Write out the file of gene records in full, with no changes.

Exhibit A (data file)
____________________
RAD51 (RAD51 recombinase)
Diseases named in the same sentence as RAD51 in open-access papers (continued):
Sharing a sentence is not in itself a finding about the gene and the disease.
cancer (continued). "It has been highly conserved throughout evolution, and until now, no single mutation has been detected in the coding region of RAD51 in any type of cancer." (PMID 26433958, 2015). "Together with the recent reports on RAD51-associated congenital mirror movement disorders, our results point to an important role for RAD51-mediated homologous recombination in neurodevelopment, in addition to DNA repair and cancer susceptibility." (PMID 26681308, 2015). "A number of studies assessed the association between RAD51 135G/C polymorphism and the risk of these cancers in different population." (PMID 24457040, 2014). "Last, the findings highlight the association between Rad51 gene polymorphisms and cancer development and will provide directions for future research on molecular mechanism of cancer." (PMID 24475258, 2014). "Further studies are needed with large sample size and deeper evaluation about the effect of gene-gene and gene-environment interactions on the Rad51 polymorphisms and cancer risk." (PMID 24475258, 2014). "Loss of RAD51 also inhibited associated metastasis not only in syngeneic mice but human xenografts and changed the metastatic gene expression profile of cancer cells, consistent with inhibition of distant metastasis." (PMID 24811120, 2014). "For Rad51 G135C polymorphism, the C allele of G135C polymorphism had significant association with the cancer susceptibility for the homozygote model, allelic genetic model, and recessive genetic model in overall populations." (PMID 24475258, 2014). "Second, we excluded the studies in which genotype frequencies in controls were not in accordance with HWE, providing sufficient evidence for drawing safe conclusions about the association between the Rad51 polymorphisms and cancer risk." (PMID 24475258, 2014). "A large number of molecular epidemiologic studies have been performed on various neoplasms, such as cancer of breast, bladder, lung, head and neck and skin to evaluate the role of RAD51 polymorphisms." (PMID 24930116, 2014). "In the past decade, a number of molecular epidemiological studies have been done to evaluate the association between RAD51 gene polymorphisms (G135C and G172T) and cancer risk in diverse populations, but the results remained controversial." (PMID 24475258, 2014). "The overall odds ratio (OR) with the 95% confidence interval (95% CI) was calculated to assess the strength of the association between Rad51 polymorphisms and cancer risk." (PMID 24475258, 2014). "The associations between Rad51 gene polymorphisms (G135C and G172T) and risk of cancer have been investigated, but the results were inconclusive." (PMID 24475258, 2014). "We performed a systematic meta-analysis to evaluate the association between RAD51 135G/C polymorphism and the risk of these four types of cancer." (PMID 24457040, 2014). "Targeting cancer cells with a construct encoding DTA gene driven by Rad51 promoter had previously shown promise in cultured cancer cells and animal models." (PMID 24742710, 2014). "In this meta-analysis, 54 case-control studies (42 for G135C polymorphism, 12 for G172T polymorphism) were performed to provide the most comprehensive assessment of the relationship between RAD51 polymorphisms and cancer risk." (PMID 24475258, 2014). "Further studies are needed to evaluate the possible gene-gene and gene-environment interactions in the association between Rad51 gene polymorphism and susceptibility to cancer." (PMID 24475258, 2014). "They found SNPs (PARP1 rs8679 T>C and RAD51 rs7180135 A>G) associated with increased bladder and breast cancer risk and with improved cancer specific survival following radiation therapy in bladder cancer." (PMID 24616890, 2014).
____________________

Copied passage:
RAD51 (RAD51 recombinase)
Diseases named in the same sentence as RAD51 in open-access papers (continued):
Sharing a sentence is not in itself a finding about the gene and the disease.
cancer (continued). "It has been highly conserved throughout evolution, and until now, no single mutation has been detected in the coding region of RAD51 in any type of cancer." (PMID 26433958, 2015). "Together with the recent reports on RAD51-associated congenital mirror movement disorders, our results point to an important role for RAD51-mediated homologous recombination in neurodevelopment, in addition to DNA repair and cancer susceptibility." (PMID 26681308, 2015). "A number of studies assessed the association between RAD51 135G/C polymorphism and the risk of these cancers in different population." (PMID 24457040, 2014). "Last, the findings highlight the association between Rad51 gene polymorphisms and cancer development and will provide directions for future research on molecular mechanism of cancer." (PMID 24475258, 2014). "Further studies are needed with large sample size and deeper evaluation about the effect of gene-gene and gene-environment interactions on the Rad51 polymorphisms and cancer risk." (PMID 24475258, 2014). "Loss of RAD51 also inhibited associated metastasis not only in syngeneic mice but human xenografts and changed the metastatic gene expression profile of cancer cells, consistent with inhibition of distant metastasis." (PMID 24811120, 2014). "For Rad51 G135C polymorphism, the C allele of G135C polymorphism had significant association with the cancer susceptibility for the homozygote model, allelic genetic model, and recessive genetic model in overall populations." (PMID 24475258, 2014). "Second, we excluded the studies in which genotype frequencies in controls were not in accordance with HWE, providing sufficient evidence for drawing safe conclusions about the association between the Rad51 polymorphisms and cancer risk." (PMID 24475258, 2014). "A large number of molecular epidemiologic studies have been performed on various neoplasms, such as cancer of breast, bladder, lung, head and neck and skin to evaluate the role of RAD51 polymorphisms." (PMID 24930116, 2014). "In the past decade, a number of molecular epidemiological studies have been done to evaluate the association between RAD51 gene polymorphisms (G135C and G172T) and cancer risk in diverse populations, but the results remained controversial." (PMID 24475258, 2014). "The overall odds ratio (OR) with the 95% confidence interval (95% CI) was calculated to assess the strength of the association between Rad51 polymorphisms and cancer risk." (PMID 24475258, 2014). "The associations between Rad51 gene polymorphisms (G135C and G172T) and risk of cancer have been investigated, but the results were inconclusive." (PMID 24475258, 2014). "We performed a systematic meta-analysis to evaluate the association between RAD51 135G/C polymorphism and the risk of these four types of cancer." (PMID 24457040, 2014). "Targeting cancer cells with a construct encoding DTA gene driven by Rad51 promoter had previously shown promise in cultured cancer cells and animal models." (PMID 24742710, 2014). "In this meta-analysis, 54 case-control studies (42 for G135C polymorphism, 12 for G172T polymorphism) were performed to provide the most comprehensive assessment of the relationship between RAD51 polymorphisms and cancer risk." (PMID 24475258, 2014). "Further studies are needed to evaluate the possible gene-gene and gene-environment interactions in the association between Rad51 gene polymorphism and susceptibility to cancer." (PMID 24475258, 2014). "They found SNPs (PARP1 rs8679 T>C and RAD51 rs7180135 A>G) associated with increased bladder and breast cancer risk and with improved cancer specific survival following radiation therapy in bladder cancer." (PMID 24616890, 2014).